Make sure you tell them that you love them, that they’re not alone, and they can talk to you (or another trusted relative or friend) whenever they need to. A child’s sense of safety can be completely shaken following the death of someone close to them. This means they can fear that you or other people in their life might die. While, of course, you can’t promise that it won’t happen (and it’d be unfair to do so), you can reassure them in the best way you can. 

Explore different tools to help 

There are many apps specifically designed to help children and young people deal with and understand grief. Smiles & Tears is a smartphone grief app designed by child bereavement charity Nelson’s Journey, which allows children to record memories, send virtual gifts and write thoughts, feelings and emotions. It also provides tips on how to manage emotions such as anger, confusion, guilt and loneliness. Another option is the Grief app by Child Bereavement UK, which helps 11-25-year-olds who have experienced the death of a loved one. The app was made to help young, bereaved people feel less lonely and inspire others to support them. There’s also a built-in notepad in the app so that the users can freely express their feelings. 

Uplifting films about grief and loss, but that also celebrate life, can be a huge help. For example, the movie, Up. This wonderful, family-friendly movie is about an elderly widower called Carl. He’s grieving for his late wife, Ellie, and in his grief, he sets out to fulfil a promise he made to her. The heart-warming snapshots of the couple’s relationship through the years remind us all to appreciate every day we have with the people we love.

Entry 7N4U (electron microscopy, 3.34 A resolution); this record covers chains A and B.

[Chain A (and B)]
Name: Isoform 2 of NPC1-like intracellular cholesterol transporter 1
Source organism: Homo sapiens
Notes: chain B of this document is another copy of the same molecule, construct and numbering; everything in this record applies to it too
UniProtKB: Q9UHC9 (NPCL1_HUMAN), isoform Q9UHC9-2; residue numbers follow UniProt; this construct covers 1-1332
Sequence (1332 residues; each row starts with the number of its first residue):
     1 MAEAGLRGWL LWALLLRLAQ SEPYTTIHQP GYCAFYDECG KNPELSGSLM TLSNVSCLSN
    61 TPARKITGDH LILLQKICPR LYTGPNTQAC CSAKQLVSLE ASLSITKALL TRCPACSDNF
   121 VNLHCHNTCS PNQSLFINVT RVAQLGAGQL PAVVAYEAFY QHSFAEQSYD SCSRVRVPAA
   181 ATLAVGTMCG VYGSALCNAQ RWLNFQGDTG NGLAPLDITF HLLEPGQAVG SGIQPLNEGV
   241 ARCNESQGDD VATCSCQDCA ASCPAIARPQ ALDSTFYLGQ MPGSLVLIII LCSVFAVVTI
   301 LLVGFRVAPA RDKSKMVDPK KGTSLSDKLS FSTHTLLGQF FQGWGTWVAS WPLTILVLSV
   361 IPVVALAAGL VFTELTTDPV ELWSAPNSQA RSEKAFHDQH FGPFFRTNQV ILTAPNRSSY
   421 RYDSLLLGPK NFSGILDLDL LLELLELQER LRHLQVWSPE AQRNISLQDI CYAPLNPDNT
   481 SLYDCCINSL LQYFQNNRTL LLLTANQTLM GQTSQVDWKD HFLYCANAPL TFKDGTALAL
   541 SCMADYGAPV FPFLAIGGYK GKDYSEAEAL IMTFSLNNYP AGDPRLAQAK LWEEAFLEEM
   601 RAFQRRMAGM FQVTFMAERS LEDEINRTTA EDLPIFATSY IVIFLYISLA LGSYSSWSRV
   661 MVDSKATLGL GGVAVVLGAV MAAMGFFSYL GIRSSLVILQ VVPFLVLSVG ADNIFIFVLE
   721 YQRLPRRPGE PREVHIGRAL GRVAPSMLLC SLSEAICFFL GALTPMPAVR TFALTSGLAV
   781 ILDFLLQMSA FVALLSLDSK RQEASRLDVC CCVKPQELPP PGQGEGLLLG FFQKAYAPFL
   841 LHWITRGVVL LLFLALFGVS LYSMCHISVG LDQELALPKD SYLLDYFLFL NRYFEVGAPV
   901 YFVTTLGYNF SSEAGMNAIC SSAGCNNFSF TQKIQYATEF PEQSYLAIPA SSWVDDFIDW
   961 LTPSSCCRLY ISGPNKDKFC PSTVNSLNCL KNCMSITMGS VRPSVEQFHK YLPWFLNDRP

There are also books written specifically for children and young people to help them deal with and understand grief. These include The Memory Box: A Book About Grief by Joanna Rowland, The Sad Dragon by Steve Herman and The Invisible String by Patrice Karst.

Seek professional help if you’re concerned

If your child is still struggling over a prolonged period, don’t be afraid to reach out and explore different options for professional help. Keep an eye out if they feel depressed or anxious, are withdrawing from family, friends, and activities, and struggle to sleep or refuse to go to school. Seek help immediately if they are turning to self-harm or expressing suicidal thoughts. 

We mentioned at the start of this blog about our charity of the year, Grief Encounter, and the charity has various incredibly useful and informative resources on the website. Grief Encounter was founded by Dr Shelley Gilbert MBE in 2004. Their mission is to give every child and young person access to the best possible support following the death of someone close. The charity works closely with individuals, families, schools and professionals to offer a way through the anxiety, fear and isolation so often caused by grief. Their services include:

  • One-to-one counselling
  • Group workshops
  • Music, art and drama therapy
  • Residentials and family fun days
  • A national, free and confidential helpline and instant web chat called grieftalk 
  • Bespoke support for schools, universities and colleges
  • A dedicated Trauma Team for support following a sudden or traumatic bereavement.

To find out more, please visit their website:

We hope this blog offers some practical advice and tips for helping children cope with grief. The most important piece of advice is to be patient, be there for them, and reassure them that they are loved.